Tuesday, January 24, 2012

The Cassettes on Flannel Gurl / Chapeau Records

Got another single today in my shipment from Flannel Gurl Records, this one from The Cassettes. FG has taken it upon themselves to record and release Southwest Virgina's artists. The rest of the state can suck it! This one couldn't be further stylistically from their last release, Buck Gooter, but if this is what the region is fostering, then so be it.
This is a seven inch from a band called the Cassettes, with turn of the century graphics on the sleeve. Did this tiny, handwriten style of the old days have anything to do with the painstaking effort it took to typeset everything? They had to pack the info all on one sheet? The Cassettes are also packing the instrumentation into 3 era bending tracks. Folky carnival ensemble epics.

A-Side's "I've Been gone" sets the epic orchestral tone with chimes, acoustic guitars, cello's, and a twangy wet reverb electric guitar, among others....the liner notes list an impressive mass of musicians that are all arranging their own two cents in...including something called a Contra bass? Had to look that one up. Very Decembrists sounding feel here, a clever narrative, enacted with spectacles, those cut out puppet stop motion animations from Monty Python...or Albert Nobbs!
All kinds of ancient references to bygone days, huge themes of love... the seasons, more old stuff, the seas...this is going to be all about traveling. Precious mandolin, finger picking as fast as possible. Pleasant carnival music for Amelie...seems nice.

A break between tracks of the sea and a locomotive steam whistle for "Far Too Long" to break in with a theremin solo. Lots of big echo on these vocals and a slide guitar finds it's way front and center.
They seem to be working with every possible genre and time period at once, borrowing bits and pieces from all of them. All the band members sing along with their own echo and harmonies before it gets cowboy again, acousticly dusty...this is what steampunk is right? That weird future past mix of really nice looking design... that isn't practical at all.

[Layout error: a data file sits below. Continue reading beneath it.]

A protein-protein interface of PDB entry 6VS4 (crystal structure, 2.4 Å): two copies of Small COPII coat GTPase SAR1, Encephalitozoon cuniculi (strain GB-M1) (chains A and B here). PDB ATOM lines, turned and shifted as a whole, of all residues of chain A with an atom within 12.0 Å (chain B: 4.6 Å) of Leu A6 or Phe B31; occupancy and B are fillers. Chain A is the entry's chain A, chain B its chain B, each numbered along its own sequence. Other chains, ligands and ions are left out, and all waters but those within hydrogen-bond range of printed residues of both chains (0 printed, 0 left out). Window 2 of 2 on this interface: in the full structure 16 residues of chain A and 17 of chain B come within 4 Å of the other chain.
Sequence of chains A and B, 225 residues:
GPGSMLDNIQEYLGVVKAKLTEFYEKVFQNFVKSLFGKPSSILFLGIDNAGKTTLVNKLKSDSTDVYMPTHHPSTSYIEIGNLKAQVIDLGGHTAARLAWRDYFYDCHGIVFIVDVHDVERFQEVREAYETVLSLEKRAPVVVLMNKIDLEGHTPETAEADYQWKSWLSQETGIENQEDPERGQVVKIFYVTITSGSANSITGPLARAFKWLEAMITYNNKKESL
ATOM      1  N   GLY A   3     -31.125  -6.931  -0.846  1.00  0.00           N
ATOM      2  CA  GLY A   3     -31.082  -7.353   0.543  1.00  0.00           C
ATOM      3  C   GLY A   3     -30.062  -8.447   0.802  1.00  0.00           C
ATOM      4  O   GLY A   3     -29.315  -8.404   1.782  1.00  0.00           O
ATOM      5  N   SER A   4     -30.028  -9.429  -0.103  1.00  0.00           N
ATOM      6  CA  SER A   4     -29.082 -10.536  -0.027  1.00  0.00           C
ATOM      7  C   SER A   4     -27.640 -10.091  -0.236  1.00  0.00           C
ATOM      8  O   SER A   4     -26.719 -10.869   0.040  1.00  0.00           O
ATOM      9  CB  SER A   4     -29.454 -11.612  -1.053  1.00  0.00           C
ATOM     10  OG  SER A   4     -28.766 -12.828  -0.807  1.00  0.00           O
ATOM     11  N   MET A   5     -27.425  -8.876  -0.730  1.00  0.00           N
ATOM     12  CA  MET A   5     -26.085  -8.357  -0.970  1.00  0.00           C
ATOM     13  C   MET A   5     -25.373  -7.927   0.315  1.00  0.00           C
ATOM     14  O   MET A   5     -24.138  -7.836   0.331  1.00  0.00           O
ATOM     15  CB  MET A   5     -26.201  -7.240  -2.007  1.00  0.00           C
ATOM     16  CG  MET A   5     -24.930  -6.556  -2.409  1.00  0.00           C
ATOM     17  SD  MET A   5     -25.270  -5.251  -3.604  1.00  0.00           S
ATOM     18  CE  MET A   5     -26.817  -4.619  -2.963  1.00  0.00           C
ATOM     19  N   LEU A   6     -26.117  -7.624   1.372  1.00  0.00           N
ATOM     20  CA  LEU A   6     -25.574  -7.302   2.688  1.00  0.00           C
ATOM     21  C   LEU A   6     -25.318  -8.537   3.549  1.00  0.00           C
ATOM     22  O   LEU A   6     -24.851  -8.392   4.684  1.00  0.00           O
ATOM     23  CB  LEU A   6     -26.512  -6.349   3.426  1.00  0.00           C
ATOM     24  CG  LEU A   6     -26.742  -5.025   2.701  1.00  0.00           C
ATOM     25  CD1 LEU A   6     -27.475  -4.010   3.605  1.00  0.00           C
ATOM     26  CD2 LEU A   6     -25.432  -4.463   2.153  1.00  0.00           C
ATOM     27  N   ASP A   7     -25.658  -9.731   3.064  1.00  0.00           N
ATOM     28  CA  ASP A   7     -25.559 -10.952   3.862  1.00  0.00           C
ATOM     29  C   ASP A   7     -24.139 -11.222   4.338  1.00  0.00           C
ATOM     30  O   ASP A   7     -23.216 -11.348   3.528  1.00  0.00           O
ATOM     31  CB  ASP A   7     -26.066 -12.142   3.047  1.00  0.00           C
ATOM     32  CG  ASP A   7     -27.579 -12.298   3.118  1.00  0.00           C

Makes sense then that this was recorded everywhere from a monastic hillock in sweden to a cabin in VA.
The B-Side, "Watchers", has a false start of banjo, accidentally hitting the strings, getting ready on the stool, motioning to the orchestra assembled in the barn. This is that kind of folk music and slow rock combination, balanced between the traditional and the pop. I worry about them touring in multiple vehicles and with these massive piles of instruments. Shelby is sounding like Mark Lannegan or Nick Cave. There's fireflies and chinese lanterns, gather round, there's huge stories here about the inception of the band, all of their travels, the huge mess of instruments... it's nice they found each other.
It turns into an acoustic slow jam, with twinkling moog and crickets.
A locked groove of crickets to go on forever. I'm going to go fall asleep now.
Best use of a locked groove 2012. They had to scratch a message in the gutter between the locked groove that hits the center label...most impressive Bontai mastering nyc.

On black vinyl, with lot's of other color variations and collector packages at Flannel Gurl Records, a postcard for keeping in touch, all kinds of Chris Ware-ish fine print exactly the opposite of what fne print usually says. "A sound recording from our hearts to your soul" TM. (Secret messages in the gutter.)

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